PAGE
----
Methods for Teaching the Scriptures

New Testament Teacher Resource Manual, (2002), 266–70


After you have decided what to teach, ask the Lord to help you decide how to teach. Use this section, as well as Teaching the Gospel: A Handbook for CES Teachers and Leaders (1994), for ideas on methods for teaching the scriptures.

Read

  • Read aloud to your students, and ask them to take turns reading aloud. (Note: Though this manual includes frequent instructions in the form “Read Hebrews 1:7and ask … ,” it is a good idea to divide reading assignments between yourself and your students.) Have those who are not reading follow along in their scriptures. Be careful not to embarrass students who do not read well.

  • As the scriptures are read, pause to explain words and phrases, gospel principles, or other items you feel impressed to discuss.

  • If a part of the scripture block is easy to read, you could ask your students to read it silently.

  • Identify who is speaking in the scripture block and who the speaker is addressing.

Summarize

  • Prepare what you will say about the verses or chapters that will not be read in class. This should help students see how the last verses they read and the next verses they will read go together.

  • Use the chapter headings to tell what is in chapters you do not read.

  • Use pictures that show the stories or principles in the verses you do not read. For example, as you discuss Matthew 17:10–13, show the picture John Preaching in the Wilderness (Gospel Art Picture Kit, no. 207).

Apply

  • Teach your students that they can find answers to their questions and problems if they “feast upon the words of Christ; for behold, the words of Christ will tell [them] all things what [they] should do” (2 Nephi 32:3).

  • Invite students to share experiences in which they found help in the scriptures. Tell of such experiences of your own.

  • Help students liken the scriptures to themselves (see 1 Nephi 19:23). Ask questions such as: “How is this person in the scriptures like us?” and “How is this story like what happens to us?”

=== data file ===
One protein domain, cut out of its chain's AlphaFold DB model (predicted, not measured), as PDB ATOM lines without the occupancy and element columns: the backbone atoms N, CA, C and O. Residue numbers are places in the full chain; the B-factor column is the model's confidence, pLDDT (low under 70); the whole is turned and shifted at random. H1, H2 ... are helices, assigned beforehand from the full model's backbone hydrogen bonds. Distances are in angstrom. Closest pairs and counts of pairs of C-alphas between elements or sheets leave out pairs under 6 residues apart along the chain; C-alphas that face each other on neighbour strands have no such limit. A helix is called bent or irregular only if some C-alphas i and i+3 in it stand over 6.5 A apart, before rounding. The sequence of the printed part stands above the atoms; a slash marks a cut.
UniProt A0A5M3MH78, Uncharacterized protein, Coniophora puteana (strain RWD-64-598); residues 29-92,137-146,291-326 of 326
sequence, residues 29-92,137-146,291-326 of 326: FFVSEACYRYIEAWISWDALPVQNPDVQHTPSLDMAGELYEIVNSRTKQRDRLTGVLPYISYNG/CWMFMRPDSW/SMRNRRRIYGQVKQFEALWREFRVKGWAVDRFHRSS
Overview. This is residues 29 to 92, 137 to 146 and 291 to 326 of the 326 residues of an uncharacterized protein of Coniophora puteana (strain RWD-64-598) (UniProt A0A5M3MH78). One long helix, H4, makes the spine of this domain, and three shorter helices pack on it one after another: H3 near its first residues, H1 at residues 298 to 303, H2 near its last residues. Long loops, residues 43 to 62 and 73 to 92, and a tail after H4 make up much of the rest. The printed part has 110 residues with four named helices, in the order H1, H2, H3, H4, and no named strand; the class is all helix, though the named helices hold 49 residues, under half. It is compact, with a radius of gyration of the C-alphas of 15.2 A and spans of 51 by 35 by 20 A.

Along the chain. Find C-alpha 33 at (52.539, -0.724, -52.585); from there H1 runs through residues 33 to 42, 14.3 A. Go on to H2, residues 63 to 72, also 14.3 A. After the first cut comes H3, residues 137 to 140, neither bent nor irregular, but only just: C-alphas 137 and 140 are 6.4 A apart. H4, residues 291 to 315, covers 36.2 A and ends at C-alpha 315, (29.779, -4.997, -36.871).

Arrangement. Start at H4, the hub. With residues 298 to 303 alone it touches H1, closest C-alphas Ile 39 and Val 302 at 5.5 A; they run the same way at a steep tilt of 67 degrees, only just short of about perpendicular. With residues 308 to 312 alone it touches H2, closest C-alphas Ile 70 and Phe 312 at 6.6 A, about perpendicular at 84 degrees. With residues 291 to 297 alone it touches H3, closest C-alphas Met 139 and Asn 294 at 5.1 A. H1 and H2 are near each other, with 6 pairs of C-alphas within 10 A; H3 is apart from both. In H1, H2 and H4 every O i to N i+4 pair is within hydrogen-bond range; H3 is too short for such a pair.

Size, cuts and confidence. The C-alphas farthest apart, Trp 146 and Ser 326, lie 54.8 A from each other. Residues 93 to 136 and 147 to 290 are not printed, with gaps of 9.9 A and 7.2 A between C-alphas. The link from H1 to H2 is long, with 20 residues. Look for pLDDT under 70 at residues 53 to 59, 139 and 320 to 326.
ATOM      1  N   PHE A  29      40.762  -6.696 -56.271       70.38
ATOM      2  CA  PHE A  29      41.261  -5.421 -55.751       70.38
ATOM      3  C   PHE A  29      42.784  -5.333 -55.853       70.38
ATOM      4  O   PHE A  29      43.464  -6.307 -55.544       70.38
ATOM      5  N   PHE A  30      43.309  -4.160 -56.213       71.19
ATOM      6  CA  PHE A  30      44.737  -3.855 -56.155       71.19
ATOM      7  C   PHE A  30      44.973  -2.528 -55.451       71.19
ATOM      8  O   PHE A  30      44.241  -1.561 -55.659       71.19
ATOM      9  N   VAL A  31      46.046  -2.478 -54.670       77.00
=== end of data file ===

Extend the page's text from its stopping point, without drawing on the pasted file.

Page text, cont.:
• Ask students how people in the scriptures found solutions to their problems.

  • Invite students to answer questions that are in the scriptures. For example, have them answer the question asked in Matthew 16:13–15.

  • Use a student’s name in place of a name or pronoun in the scriptures. For example, in James 1:5–6, use the name of a student instead of any of you and him. (Note: Be cautious about verses that are addressed to specific individuals and might not apply generally. Do not use verses that might associate a student with a sin or otherwise prove embarrassing.)

Cross-Reference

  • A cross-reference is a reference to a scripture that explains or adds meaning to a verse you are studying. For example, when you teach Matthew 3:8, you can cross-reference it with Moroni 8:25–26by having students write Moroni 8:25–26in the margin.

scripture cross-reference
  • Teach students how to find and use cross-references in footnotes or other scripture study helps.

  • Have students tell how the cross-reference explains or adds meaning to the verse they are studying.

  • Have students create scripture chains by cross-referencing the first scripture in a list to the second, the second to the third, and so on to the end, and then cross-referencing the last scripture to the first.

Mark

  • Teach students to mark important items in their scriptures so they can find them easily and remember them.

  • Teach students how to circle, underline, or shade words or phrases.

marked scriptures
  • Have students circle verse numbers, draw a box around verses, or draw a line in the margin.

marked scriptures
  • Draw a line from one word or phrase you have circled to another.

marked scriptures
  • Circle the footnote letter by the word or phrase in the scripture and in the footnote. You could connect the reference to the footnote with a line.

marked scriptures
  • Write notes in the margin.

marked scriptures

Use Words of Apostles and Prophets

  • Study the words and teachings of the General Authorities, especially those sustained as prophets, seers, and revelators, as you prepare your lessons. Study regularly what they say in general conference. Use these teachings to help your students understand and apply the scriptures.